When I first started paddling the Peshtigo River in Wisconsin I was a customer. And what does every customer love to do? Look at the ridiculous face they make in the biggest rapid on the river, of course. At Kosir’s Rapid Rafts they had the ultimate setup: pictures and video tape (yep, way before digital when helmet cams were but a glimmer in the eye…) playing at Rapid’s Resort, the local watering hole located at the takeout. There I sat with my friends, drinking cold beer and laughing it up at the “oh!” faces streaming across the screen. Priceless.
Ray was the man tapping away at the computer, an old desktop PC with the bulky monitors of yesteryear which he had dollied in from a beat up old truck parked outside. I went over to pay the man, and struck up a conversation, and a friendship for life. Turns out Ray was also the man behind the lens, who with his partner Chris operated Riversport Photography. He told me that many years back he too had come up to the Northwoods to paddle for the day, and had fallen in love with The River. Here he was now, pouring his heart into his passion for whitewater through his lens but with the eye and timing of a paddler. He couldn’t get out regularly on the river, but every trip he made his way down a rugged four wheel track to the side of the first big rapid to work his magic. And magic it was.
I’ve often told people that Ray Booth is the finest whitewater photographer I’ve ever seen. He mastered his craft in the days before digital cameras made everyone’s job easy. His timing is impeccable, and he still snaps each frame without auto, hammering hundreds of pictures a trip, each fully focused and framed. His mastery of the tricky lighting conditions of whitewater composition is amazing, where the differences in settings between a bright and dark day or morning and afternoon runs mean so much. He can go on and on about the subject, information lost on most of us who just point and click our iPhones.
I had the opportunity to take Ray down the Peshtigo in a raft about five years ago, just him and I R-2ing the day away on a private trip. It was Spring time, our favorite season up north, and the river was running high. At Five Foot Falls I Wallaced and Ray was there to pull me in. We stopped to take pictures at a few rapids, and at the last stop he forgot his paddle, and I ran us the rest of the way while Ray chilled and enjoyed the moment. It had been many years since he had run the river, and the look on HIS face was priceless. If only I had had the camera this time, but the image is seared in my memory, the best camera of all…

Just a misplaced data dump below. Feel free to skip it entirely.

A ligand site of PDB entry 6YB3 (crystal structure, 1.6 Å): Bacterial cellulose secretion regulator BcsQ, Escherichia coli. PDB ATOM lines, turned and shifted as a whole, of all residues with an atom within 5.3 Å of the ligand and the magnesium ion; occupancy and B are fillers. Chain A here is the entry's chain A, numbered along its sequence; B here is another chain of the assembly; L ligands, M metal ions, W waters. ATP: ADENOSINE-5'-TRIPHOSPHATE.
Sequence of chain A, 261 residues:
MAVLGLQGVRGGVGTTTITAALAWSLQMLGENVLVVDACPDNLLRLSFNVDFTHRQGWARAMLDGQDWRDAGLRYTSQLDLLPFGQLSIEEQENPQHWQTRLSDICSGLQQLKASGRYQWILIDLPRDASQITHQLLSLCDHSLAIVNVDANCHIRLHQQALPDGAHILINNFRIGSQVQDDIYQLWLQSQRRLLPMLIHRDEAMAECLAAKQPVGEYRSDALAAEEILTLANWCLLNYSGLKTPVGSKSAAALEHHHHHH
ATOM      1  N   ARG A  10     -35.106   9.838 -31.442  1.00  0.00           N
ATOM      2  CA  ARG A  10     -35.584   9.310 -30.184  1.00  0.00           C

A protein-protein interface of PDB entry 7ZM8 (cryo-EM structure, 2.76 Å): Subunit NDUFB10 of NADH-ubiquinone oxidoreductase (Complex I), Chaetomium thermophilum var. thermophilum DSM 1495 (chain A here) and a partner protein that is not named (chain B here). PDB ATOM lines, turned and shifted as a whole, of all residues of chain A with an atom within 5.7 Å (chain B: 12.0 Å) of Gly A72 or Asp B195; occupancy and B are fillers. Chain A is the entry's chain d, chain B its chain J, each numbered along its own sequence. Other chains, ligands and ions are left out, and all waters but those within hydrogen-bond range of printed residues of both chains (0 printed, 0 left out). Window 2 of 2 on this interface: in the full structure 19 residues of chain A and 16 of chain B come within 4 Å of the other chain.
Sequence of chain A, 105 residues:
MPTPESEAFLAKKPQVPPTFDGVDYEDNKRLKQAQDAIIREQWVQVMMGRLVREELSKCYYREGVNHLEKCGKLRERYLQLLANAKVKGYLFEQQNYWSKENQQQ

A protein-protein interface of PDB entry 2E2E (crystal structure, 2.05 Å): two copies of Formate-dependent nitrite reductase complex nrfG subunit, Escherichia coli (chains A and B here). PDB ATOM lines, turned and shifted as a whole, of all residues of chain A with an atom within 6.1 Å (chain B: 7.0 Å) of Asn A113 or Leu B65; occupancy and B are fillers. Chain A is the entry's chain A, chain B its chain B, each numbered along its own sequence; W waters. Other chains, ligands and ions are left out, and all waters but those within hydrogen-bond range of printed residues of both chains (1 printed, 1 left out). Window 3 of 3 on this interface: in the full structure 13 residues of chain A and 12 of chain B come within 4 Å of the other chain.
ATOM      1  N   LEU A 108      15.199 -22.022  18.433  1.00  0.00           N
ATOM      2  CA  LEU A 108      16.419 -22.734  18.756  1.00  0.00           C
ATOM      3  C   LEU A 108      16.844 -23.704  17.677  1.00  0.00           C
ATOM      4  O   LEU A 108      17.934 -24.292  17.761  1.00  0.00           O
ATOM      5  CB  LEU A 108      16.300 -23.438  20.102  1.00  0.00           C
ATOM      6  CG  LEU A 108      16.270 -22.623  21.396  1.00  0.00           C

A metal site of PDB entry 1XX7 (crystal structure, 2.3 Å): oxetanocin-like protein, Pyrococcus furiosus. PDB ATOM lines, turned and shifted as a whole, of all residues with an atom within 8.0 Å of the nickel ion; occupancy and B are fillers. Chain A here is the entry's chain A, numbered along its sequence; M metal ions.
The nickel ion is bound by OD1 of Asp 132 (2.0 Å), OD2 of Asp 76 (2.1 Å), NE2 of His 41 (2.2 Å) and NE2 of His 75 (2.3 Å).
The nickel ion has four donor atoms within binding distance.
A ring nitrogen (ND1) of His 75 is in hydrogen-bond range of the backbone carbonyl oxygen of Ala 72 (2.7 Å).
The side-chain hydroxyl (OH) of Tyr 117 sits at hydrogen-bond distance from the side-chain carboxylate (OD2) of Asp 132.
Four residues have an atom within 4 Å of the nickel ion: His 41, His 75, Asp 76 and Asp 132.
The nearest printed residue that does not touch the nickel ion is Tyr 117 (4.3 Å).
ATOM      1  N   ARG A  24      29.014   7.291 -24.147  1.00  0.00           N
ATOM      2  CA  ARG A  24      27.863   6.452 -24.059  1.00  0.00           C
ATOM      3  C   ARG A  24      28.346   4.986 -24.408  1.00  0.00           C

Ray was one of Dirt Bag Paddlers’ first fans on Facebook. He sent us this message when we first got up and running. It speaks for itself. Cheers, Ray! You are DEF DIRTBAG, buddy!
“Twenty four years ago I started paddling at Kosirs. Ten years later, I made the big move.
I spent everything that I had setting up my house. It took every paycheck and working my ass off on it on weekends for a year and a half to make it habitable. As soon as it had electricity I quit a $20/hr job (in 1999) and moved here with $500 in the bank an a $150 car to be at Kosirs. I lived here the first for 4 years without running water.
14 years after swearing off prosperity I have $9 in savings, my shoulders are fucked, my knee is blown out, and I am down to bout 20% lung capacity. I can’t paddle like I used to, but my heart is owned by the Peshtigo River. When I die the party will be at Kosir’s and my ashes will go into the river at First Drop.
With that in mind, I would like to respectfully submit my application to be a dirtbag. Not a dirtbag with my usual nasty car/nasty house/nasty sneakers, but as some one who gave up everything to be here.”